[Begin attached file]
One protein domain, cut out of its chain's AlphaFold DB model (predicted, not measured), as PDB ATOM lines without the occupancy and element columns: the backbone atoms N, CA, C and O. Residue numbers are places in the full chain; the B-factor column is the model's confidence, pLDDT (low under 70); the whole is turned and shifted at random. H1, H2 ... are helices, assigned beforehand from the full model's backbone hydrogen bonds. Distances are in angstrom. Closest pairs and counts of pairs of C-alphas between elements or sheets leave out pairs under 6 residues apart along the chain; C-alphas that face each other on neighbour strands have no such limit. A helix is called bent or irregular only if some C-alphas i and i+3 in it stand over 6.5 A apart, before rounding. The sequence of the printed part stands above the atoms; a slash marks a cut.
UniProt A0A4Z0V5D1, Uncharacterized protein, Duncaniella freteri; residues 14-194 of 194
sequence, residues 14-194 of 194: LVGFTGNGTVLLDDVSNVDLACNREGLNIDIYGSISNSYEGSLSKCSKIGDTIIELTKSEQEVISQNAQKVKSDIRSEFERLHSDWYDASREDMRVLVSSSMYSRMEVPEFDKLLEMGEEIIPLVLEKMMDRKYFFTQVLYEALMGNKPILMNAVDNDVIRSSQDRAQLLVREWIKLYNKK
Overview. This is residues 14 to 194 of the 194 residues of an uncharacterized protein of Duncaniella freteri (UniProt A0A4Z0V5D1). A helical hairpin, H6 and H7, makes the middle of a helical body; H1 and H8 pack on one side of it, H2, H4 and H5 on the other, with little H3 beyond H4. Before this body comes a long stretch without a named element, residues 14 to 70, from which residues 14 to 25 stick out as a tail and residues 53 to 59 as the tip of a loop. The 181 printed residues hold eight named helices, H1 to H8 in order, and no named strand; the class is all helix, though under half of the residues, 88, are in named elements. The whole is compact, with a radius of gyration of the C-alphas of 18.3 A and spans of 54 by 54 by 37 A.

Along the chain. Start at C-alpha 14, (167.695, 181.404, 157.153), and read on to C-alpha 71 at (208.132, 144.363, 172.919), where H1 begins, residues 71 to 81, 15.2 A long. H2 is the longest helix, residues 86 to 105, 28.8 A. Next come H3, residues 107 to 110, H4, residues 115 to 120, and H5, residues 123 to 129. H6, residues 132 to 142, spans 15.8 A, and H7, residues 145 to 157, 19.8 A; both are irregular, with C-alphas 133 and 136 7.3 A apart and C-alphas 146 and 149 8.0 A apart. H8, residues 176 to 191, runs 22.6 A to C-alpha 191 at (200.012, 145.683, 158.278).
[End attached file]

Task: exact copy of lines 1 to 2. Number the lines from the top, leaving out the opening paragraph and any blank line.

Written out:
UniProt A0A4Z0V5D1, Uncharacterized protein, Duncaniella freteri; residues 14-194 of 194
sequence, residues 14-194 of 194: LVGFTGNGTVLLDDVSNVDLACNREGLNIDIYGSISNSYEGSLSKCSKIGDTIIELTKSEQEVISQNAQKVKSDIRSEFERLHSDWYDASREDMRVLVSSSMYSRMEVPEFDKLLEMGEEIIPLVLEKMMDRKYFFTQVLYEALMGNKPILMNAVDNDVIRSSQDRAQLLVREWIKLYNKK